Wednesday, June 21, 2006
First, the semi-straight facts: In the beginning, Pedro the Lion was David Bazan, and David Bazan was Pedro the Lion. A revolving cast of musical friends made up the studio and touring band, and he/they released a couple 7-inches, an EP, and then his/their first full length, the brilliant 'It's Hard To Find a Friend', on Seattle's Made in Mexico Records in 1998. Their next stop was Jade Tree, who re-released the album, co-released another EP, and then put out the second disc, 'Winners Never Quit', in 2000. A couple excellent full-lengths later, frequent touring bassist TW Walsh (a damn fine songwriter in his own right, but more on the great new Soft Drugs EP later this week) became an official PTL member, and helped create what would become their last official output, 'Achilles Heel', in 2004. Meanwhile, David had decided to record some songs sans-guitar, just keys and drums, so his newly named Headphones released a debut disc in 2005.
During the overlap, you wouldn't see Pedro play any Headphones songs live, nor would you see Headphones perform any Pedro songs. A short time later, David decided to retire the PTL band name, part creative ways with co-conspirator TW, and resolve to put out his guitar-based songs under his own name. So as a solo live performer, he now pulls from a long list of whatever material he wants. In his own words from the stage: "It's a Venn diagram that intersects right here with me."
He came to Cambridge a couple nights back to sing his songs of death and doubt in front of an obviously enraptured crowd at TT the Bears. I'm not sure I've ever missed any of his various incarnations' Boston area appearances, and this one surely ranks with the best of them. Songs spread throughout his recorded history, along with all the songs from his newly released 'Fewer Broken Parts' EP (which conveniently appeared in my mailbox just hours before the show).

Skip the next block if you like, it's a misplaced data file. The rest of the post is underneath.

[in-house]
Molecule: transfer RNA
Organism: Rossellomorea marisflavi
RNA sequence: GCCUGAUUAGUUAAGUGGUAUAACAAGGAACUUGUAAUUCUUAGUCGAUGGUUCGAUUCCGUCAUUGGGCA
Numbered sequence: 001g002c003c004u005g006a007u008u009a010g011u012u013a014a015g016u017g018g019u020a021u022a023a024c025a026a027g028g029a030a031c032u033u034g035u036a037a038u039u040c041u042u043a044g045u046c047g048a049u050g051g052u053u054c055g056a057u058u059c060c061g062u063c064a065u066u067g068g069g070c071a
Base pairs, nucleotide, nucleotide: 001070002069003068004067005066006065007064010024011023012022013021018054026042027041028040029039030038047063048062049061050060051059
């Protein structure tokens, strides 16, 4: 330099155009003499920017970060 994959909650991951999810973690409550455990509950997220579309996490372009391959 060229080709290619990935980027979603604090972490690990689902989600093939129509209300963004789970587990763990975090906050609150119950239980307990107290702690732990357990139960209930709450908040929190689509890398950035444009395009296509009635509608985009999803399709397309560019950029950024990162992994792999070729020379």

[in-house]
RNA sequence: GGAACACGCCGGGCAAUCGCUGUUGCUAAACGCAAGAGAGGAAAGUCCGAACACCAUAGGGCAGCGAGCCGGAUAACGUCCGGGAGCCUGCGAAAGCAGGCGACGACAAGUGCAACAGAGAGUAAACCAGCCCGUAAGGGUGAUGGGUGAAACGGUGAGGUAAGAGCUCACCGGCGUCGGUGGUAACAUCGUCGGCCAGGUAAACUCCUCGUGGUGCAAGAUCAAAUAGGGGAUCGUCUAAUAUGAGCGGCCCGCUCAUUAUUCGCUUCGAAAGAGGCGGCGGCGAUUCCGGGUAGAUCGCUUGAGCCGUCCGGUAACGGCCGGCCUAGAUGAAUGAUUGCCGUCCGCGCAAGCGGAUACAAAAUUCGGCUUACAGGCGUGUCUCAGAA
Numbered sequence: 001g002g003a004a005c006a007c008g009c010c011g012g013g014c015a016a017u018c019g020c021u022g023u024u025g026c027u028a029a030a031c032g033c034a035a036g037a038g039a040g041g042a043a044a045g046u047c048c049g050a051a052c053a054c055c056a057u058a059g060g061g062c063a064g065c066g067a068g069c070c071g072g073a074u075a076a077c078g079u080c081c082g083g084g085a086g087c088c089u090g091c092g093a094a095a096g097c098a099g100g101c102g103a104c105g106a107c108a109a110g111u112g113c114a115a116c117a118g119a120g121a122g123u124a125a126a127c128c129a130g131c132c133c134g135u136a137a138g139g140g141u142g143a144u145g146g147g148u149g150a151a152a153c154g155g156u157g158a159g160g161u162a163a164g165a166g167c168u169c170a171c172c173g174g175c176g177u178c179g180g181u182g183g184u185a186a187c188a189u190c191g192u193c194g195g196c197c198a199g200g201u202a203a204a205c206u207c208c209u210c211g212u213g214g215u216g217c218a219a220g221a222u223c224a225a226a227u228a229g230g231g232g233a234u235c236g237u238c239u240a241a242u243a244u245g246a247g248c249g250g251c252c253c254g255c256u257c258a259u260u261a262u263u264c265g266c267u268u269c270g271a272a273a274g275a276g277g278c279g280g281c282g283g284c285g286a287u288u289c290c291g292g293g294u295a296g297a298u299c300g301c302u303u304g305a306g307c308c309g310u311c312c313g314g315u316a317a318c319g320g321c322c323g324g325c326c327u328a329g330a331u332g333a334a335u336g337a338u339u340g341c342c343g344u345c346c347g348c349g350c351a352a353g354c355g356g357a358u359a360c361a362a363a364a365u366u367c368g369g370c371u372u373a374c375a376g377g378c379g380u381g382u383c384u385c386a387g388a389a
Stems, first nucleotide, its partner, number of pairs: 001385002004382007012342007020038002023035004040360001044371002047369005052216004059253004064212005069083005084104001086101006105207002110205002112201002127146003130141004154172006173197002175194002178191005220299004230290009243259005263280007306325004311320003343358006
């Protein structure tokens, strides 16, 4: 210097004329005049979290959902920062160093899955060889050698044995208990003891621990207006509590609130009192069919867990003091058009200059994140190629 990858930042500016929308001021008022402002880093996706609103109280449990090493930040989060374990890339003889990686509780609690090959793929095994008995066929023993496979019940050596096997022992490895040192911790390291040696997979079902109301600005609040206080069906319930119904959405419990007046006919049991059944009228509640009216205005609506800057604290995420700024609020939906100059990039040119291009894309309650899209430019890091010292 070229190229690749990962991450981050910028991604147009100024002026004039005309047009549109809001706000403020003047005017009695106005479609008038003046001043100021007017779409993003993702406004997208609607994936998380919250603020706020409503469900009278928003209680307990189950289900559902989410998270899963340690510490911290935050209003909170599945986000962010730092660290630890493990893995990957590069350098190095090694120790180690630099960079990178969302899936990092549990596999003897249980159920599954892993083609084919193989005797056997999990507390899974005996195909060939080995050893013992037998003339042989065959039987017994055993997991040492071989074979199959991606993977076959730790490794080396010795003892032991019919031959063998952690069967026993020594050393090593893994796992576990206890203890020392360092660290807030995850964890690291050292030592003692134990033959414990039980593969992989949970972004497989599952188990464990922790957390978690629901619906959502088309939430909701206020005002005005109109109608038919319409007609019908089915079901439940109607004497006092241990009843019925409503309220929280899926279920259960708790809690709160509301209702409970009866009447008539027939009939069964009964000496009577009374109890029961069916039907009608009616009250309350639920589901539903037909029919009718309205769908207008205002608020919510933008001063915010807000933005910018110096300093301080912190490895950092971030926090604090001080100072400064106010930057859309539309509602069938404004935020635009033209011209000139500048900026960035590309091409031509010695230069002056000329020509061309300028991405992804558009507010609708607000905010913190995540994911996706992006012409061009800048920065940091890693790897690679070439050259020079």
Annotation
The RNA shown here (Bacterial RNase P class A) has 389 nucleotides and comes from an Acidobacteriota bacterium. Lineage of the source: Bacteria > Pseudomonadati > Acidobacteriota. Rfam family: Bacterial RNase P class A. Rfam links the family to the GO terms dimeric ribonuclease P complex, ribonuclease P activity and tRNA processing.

More on that disc after this gift, mp3s of David's 17 song set (with bonus between-song banter), shared here with his kind permission...
Live at TT the Bears
Monday, June 19th, 2006
(files have now been removed)
01. April 6, 2039
02. The Poison
03. Priests and Paramedics
04. Fewer Broken Pieces
05. Of Minor Prophets and Their Prostitute Wives
06. Q&A #1
07. Selling Advertising
09. Bands With Managers
10. Q&A #2
11. Hot Girls
12. I Do
13. Q&A #3
14. How I Remember
16. Slow Car Crash
20. Slow and Steady Wins the Race
22. Backwoods Nation
23. Of Up and Coming Monarchs
25. Cold Beer and Cigarettes
27. The Longer I Lay Here
For those keeping score: Song 1 is from the PTL 'Progress' EP; 2, 9, 12, & 19 come from PTL's 'Achilles Heel', and 3 can be found on their 'Control' disc; 4, 7, 14, 22, & 25 are all from the new solo EP; 11 & 16 are both Headphones songs, and 20 is from PTL's 'Winners Never Quit'; 5, 23, & 27 are all from 'It's Hard to Find a Friend'.
I think David's been doing candid mid-show question & answer breaks for about as long as he's been playing out, and depending on what the audience serves up for Q's, the A's can be worth the price of admission alone. Better some potentially interesting interaction than the clich� between-song cheeze you might get elsewhere (and if you've never seen Sense & Sensibility... spoiler alert!).
There's a lot I dig about the guy: Aside from the obvious (his knack for catchy melody, his way with words, and that voice), I admire his ability to channel the darker aspects of humanity in his songs, his willingness to not only sing frankly about his faith but to question it (for which he has this agnostic's respect), his politics, and his refreshing honesty, both within his lyrics and his conversation. He's not afraid to wear more than just his heart on his sleeve.